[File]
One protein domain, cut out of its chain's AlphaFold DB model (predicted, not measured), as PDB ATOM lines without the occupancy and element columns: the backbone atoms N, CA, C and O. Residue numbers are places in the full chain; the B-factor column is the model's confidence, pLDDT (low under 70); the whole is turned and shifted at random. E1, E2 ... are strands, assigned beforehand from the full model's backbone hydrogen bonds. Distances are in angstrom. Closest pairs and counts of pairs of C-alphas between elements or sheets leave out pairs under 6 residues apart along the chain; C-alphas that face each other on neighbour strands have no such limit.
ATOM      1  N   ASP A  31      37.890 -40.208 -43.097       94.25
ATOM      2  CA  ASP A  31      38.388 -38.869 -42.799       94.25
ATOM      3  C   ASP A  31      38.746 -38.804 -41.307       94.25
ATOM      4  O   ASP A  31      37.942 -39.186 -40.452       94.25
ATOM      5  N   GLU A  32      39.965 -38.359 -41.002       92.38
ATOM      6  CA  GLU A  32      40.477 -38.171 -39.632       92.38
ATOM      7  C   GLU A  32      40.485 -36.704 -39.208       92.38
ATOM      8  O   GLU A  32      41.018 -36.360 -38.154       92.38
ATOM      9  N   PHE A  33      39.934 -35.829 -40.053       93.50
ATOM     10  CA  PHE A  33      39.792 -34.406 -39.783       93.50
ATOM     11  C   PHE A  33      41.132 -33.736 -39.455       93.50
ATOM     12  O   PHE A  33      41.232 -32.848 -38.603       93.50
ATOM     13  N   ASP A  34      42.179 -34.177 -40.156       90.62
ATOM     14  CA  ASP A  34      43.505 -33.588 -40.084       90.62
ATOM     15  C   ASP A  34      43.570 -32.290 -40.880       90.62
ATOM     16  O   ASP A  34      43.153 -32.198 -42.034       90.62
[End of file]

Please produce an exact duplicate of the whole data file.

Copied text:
One protein domain, cut out of its chain's AlphaFold DB model (predicted, not measured), as PDB ATOM lines without the occupancy and element columns: the backbone atoms N, CA, C and O. Residue numbers are places in the full chain; the B-factor column is the model's confidence, pLDDT (low under 70); the whole is turned and shifted at random. E1, E2 ... are strands, assigned beforehand from the full model's backbone hydrogen bonds. Distances are in angstrom. Closest pairs and counts of pairs of C-alphas between elements or sheets leave out pairs under 6 residues apart along the chain; C-alphas that face each other on neighbour strands have no such limit.
ATOM      1  N   ASP A  31      37.890 -40.208 -43.097       94.25
ATOM      2  CA  ASP A  31      38.388 -38.869 -42.799       94.25
ATOM      3  C   ASP A  31      38.746 -38.804 -41.307       94.25
ATOM      4  O   ASP A  31      37.942 -39.186 -40.452       94.25
ATOM      5  N   GLU A  32      39.965 -38.359 -41.002       92.38
ATOM      6  CA  GLU A  32      40.477 -38.171 -39.632       92.38
ATOM      7  C   GLU A  32      40.485 -36.704 -39.208       92.38
ATOM      8  O   GLU A  32      41.018 -36.360 -38.154       92.38
ATOM      9  N   PHE A  33      39.934 -35.829 -40.053       93.50
ATOM     10  CA  PHE A  33      39.792 -34.406 -39.783       93.50
ATOM     11  C   PHE A  33      41.132 -33.736 -39.455       93.50
ATOM     12  O   PHE A  33      41.232 -32.848 -38.603       93.50
ATOM     13  N   ASP A  34      42.179 -34.177 -40.156       90.62
ATOM     14  CA  ASP A  34      43.505 -33.588 -40.084       90.62
ATOM     15  C   ASP A  34      43.570 -32.290 -40.880       90.62
ATOM     16  O   ASP A  34      43.153 -32.198 -42.034       90.62